In order to understand the process of exclusion and the formation of the Balmiki neighborhood it is necessary to understand the social structure of the concerned location. The British during the process of establishment of Darjeeling formed the majority of the population and the royal of all. And the British policy to divide and rule the country was hence promoted through the facilitation of Balmiki migration to perform the menial jobs. In the beginning the Balmiki’s were compelled to work in the private British residents and the division of labour according to the caste was very much adopted and no Balmiki’s were allowed to work in any of the sectors other than as scavengers or safaikaramcharis. Thus the stigma of working as cleaners of human waste led to the exclusion of the Balmiki’s in the alien land.
Later on with the diverse influx of people from different locations with difference in religion and beliefs migrated to Darjeeling promoting interactions among diverse culture thereby promoting multiculturalism. However, this context of multiculturalism was emerging and laid on the foundation of exclusion. People migrating at those times belonged to mostly the Hindu, Muslim, Sikh and Buddhists religious beliefs. Most of these religions in practice had and still have some hierarchy or inequality which laid the context for exclusion of the underprivileged Balmiki’s. Among the Hindus migrated in Darjeeling most of them belonged to the Nepalese community (Gorkhas now) as the State Nepal is mostly known for its being on Hindutva linings and based of extreme caste complexity. Thus this framework can be used in understanding the structure of the social life of Darjeeling since the migration of Balmiki’s.
“Initially, the Balmiki individuals as migrants resided along roadside and dumping grounds. Our people had no place to stay to take shelter and a lot of individuals died out of the cold weather of Darjeeling as they belonged to place with high temperature and were not habituated to the cold weather, later on it was through the concerned efforts of British private residents we got shelters where we worked – narrated the oldest respondent. The migration of diverse population from different locations witnessed the formation of a society of diverse background. The Nepalese population (Gorkhas) in due course of time in close connection with the people from other clan groups as well as the religious groups successfully settled down. Though such close bonds were common among the population of Darjeeling on the contrary the Muslims had formed their neighborhoods in different locations. These were an unusual cases for the most deprived section of among the migrated population.
The establishment of Darjeeling Municipality in 1850 and taking in charge of all the civic administration did not mean that it gained momentum in its activities. It took a long time to settle and perform its activities as almost the entire population were migrants and it would have been very difficult to take in account of the entire thing. This concerned department was not able to provide shelter to its employees (the entire Balmiki population) till the early 20th century. It was only in 1910-1915 that the Darjeeling Municipality started constructing servant’s quarters but that were for the officials. Later on around 1920’s, with the pressure of holding back these scavenging population from diverting to other departments of work the Darjeeling Municipality constructed servant’s quarters for Balmiki’s. These servants’ quarters were constructed in minimum number and were constructed on the outskirts of the main town along the dumping ground and graveyard keeping in mind the stigma that the Balmiki community carries and is not acceptable in the so called larger society. This proves the fact that the Balmiki’s were provided the shelter excluded from the rest of the society. Other people who migrated from Nepal and elsewhere preferred to stay distant from the Balmiki residents.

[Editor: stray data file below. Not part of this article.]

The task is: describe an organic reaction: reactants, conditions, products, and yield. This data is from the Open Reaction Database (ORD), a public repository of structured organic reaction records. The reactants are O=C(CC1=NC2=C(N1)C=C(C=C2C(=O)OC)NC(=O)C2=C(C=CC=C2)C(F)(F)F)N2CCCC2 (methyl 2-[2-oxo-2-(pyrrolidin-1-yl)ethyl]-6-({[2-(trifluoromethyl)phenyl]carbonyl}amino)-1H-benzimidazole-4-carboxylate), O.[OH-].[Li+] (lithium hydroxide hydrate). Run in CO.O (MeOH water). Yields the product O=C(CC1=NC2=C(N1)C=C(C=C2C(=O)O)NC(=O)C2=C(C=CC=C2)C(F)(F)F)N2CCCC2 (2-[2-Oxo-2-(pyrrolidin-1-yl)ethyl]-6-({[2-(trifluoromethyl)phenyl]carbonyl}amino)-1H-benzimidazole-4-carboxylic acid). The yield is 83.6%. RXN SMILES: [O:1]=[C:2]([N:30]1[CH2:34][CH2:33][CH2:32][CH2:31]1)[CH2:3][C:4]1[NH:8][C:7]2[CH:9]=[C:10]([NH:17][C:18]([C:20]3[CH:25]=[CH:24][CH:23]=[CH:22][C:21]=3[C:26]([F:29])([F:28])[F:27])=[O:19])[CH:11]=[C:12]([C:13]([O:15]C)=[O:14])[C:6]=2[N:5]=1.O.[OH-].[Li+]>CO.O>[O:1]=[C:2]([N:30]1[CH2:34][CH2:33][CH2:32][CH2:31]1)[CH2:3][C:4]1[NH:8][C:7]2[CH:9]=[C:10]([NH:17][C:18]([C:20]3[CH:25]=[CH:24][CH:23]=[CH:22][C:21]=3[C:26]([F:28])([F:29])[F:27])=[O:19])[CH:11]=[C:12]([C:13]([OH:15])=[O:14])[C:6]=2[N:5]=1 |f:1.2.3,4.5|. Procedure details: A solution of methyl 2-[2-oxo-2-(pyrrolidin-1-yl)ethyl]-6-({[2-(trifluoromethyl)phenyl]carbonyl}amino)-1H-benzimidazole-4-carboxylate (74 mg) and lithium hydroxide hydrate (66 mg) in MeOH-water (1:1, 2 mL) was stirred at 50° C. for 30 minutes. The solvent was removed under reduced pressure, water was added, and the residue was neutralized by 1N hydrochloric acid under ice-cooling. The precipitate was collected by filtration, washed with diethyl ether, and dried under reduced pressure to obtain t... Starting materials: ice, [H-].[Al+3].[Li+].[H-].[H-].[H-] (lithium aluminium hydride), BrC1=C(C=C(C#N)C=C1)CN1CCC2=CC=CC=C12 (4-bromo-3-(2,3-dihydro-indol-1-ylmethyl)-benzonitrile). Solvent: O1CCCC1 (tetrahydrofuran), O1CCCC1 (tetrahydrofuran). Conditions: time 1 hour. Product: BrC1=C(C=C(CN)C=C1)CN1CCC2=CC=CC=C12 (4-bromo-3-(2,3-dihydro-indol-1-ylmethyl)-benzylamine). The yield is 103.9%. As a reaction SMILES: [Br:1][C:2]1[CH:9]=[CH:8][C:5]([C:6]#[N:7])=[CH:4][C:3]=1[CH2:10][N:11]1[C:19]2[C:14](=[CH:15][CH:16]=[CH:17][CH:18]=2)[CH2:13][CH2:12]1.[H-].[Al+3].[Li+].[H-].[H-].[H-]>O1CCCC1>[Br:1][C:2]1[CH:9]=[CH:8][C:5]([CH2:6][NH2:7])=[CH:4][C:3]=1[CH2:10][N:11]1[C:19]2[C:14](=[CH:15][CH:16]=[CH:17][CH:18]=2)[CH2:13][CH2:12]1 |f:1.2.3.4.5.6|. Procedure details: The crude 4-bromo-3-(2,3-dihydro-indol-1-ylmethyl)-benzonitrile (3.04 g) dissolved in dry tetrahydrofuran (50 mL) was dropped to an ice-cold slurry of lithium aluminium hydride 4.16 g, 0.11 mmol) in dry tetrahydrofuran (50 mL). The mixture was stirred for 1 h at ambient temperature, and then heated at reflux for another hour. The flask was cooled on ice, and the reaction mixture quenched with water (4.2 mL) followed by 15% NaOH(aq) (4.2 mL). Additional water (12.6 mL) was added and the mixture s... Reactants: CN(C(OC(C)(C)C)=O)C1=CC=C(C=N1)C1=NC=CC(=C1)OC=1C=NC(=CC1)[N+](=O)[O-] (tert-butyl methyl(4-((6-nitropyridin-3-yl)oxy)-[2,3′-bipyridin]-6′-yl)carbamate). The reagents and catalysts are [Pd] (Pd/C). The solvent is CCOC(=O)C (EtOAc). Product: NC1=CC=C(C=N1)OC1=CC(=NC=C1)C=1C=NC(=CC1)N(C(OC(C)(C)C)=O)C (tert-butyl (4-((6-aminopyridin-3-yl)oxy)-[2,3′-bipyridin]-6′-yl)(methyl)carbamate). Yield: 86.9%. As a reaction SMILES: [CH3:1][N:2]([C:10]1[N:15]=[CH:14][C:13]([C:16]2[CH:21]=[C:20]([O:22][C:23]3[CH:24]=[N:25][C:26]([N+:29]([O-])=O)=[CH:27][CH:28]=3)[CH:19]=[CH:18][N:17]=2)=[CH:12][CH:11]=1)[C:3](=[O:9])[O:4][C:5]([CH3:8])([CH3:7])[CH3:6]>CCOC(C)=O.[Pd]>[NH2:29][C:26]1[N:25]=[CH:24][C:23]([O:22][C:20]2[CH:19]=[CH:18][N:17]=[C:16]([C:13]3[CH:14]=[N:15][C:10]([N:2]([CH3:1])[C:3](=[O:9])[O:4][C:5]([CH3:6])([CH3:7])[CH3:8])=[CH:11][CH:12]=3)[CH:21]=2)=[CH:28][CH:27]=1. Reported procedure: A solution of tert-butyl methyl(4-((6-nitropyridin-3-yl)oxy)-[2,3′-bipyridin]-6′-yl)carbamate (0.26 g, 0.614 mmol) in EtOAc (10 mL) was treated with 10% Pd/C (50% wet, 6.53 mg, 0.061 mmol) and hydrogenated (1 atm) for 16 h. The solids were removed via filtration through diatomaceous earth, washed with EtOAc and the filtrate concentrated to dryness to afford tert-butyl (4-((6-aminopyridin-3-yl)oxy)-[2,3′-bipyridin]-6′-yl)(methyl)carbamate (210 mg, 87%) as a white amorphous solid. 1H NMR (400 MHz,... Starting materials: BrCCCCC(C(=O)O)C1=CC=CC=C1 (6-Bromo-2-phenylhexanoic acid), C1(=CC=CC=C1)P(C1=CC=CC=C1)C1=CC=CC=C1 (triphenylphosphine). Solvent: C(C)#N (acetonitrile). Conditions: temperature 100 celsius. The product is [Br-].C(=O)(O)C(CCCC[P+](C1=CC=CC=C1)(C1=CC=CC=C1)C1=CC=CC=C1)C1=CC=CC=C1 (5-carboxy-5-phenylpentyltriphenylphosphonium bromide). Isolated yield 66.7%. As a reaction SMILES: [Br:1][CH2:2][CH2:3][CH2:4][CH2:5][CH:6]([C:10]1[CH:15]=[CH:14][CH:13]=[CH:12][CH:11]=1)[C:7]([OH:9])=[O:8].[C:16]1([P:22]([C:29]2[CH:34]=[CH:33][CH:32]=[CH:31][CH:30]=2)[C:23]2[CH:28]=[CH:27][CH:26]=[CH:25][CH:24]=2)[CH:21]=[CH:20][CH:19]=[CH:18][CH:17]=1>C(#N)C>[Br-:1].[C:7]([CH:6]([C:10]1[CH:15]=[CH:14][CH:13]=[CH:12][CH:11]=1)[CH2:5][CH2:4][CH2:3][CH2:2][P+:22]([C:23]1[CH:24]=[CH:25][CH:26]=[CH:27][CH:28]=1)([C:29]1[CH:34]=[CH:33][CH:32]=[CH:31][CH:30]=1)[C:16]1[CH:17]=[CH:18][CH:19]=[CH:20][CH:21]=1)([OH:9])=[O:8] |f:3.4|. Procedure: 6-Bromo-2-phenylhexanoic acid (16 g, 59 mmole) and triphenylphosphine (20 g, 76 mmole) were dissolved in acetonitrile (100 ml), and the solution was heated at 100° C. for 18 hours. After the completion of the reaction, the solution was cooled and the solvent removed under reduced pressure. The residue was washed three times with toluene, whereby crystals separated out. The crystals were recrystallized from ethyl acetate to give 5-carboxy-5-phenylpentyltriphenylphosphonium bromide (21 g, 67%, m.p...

The servant’s quarters that were constructed for the Balmiki’s in Darjeeling during 1920’s has facilitated the increase in the Balmiki population with the change in the trend of migration from the individual to the families and households. This group of people since the construction of the quarters have never been moved to any other places and still is in the same location thereby forming a neighborhood of their own. But one must understand the fact that the formation of this neighborhood was based on exclusion of the community in one way or the other. Since the formation of this neighborhood in the mid 1920’s till today there has been a slight change in the population composition of the Balmiki neighborhood. Previously what used to be the living space of Balmiki’s exclusively is now being joined in by some other mixed population mainly because of the lack of space for settlement in Darjeeling, for this place has encountered a huge population growth since independence period. This has now shifted the context of power in the hands of some minority population who are more economically sound and have linkages and resources on their side. If one is to analyze the present context or situation the Balmiki neighborhood is dominated by these minority populations enjoying the decision making power. In addition to this the concerned department who actually should take care of these scavenging community who work for the betterment of the society without any complaint do not provide enough benefits and facilities to them. Also the fact that whatever national schemes have been designed to benefit these people are not into proper implementation. The Department has provided a quarter to the family or Balmiki household in the name of the member who works as a servant in the Municipality but does not provide any additional benefits such as the toilets facility and also the fact that in one way or the other they are deprived of these facilities. On the question of construction of toilets by the Balmiki’s, the Department seems to be concerned that the servant’s quarter belongs to the government and constructing toilet inside it is an offence. Those Balmiki population who reside in these quarters are supposed to pay the light bill separately. The Municipality does not provide such facility. One of the most important fact is that these people do not have access to water in the quarters and have to pay for it or buy which altogether is an expensive question. The quarters cost up to ₹ 2000 per month whereas salary of daily wagers is ₹ 3000. Also the fact is that, these quarters since its construction in 1920’s have only been repaired twice or thrice till now and the condition of the quarter is so pathetic that the employees from the Balmiki community have invested in the repairing of the quarters in bulk of the cases. Another point of concern or one may call it exclusion is that as the Balmiki community mostly work in menial jobs and stigmatized condition with half submerged in the filth it is obvious that they may catch various harmful diseases. The Darjeeling Municipality on this account does not provide any medical insurances to this scavenging community. On top of that, the preventive measure to these is a far distant question to be addressed by the department. They do not feel necessary to provide masks and gloves to the workers who work to clear sewages and drains. Thus, has been the exclusion of the Balmiki community.